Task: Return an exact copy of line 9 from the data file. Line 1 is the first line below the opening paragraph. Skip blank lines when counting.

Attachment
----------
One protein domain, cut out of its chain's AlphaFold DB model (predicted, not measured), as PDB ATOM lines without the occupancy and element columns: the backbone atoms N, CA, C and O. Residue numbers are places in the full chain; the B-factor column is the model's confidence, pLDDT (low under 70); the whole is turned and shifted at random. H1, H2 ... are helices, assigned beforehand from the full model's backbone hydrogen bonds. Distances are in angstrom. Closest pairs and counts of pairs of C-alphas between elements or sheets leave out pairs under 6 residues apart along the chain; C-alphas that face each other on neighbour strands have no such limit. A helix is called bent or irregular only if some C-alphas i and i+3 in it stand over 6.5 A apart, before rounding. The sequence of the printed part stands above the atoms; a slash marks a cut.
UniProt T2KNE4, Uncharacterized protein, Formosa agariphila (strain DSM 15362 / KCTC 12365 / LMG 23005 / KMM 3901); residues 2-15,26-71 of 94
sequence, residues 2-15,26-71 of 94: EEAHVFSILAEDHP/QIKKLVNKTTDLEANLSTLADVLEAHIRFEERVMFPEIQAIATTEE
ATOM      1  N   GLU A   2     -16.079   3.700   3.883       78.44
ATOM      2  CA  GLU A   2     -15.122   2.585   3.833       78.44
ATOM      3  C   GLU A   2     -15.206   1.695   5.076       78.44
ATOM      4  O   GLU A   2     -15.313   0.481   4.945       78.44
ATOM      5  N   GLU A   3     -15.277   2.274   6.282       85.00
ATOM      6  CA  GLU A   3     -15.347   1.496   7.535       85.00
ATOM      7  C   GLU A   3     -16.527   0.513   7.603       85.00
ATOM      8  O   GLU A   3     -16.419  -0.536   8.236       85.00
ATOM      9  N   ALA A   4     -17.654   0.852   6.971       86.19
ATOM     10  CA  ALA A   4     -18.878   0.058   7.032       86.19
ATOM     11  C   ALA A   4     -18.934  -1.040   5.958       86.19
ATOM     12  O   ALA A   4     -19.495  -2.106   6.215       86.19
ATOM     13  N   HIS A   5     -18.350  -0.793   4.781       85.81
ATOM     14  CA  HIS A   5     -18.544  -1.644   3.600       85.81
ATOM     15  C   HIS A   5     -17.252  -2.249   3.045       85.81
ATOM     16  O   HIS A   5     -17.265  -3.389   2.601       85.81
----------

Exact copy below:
ATOM      7  C   GLU A   3     -16.527   0.513   7.603       85.00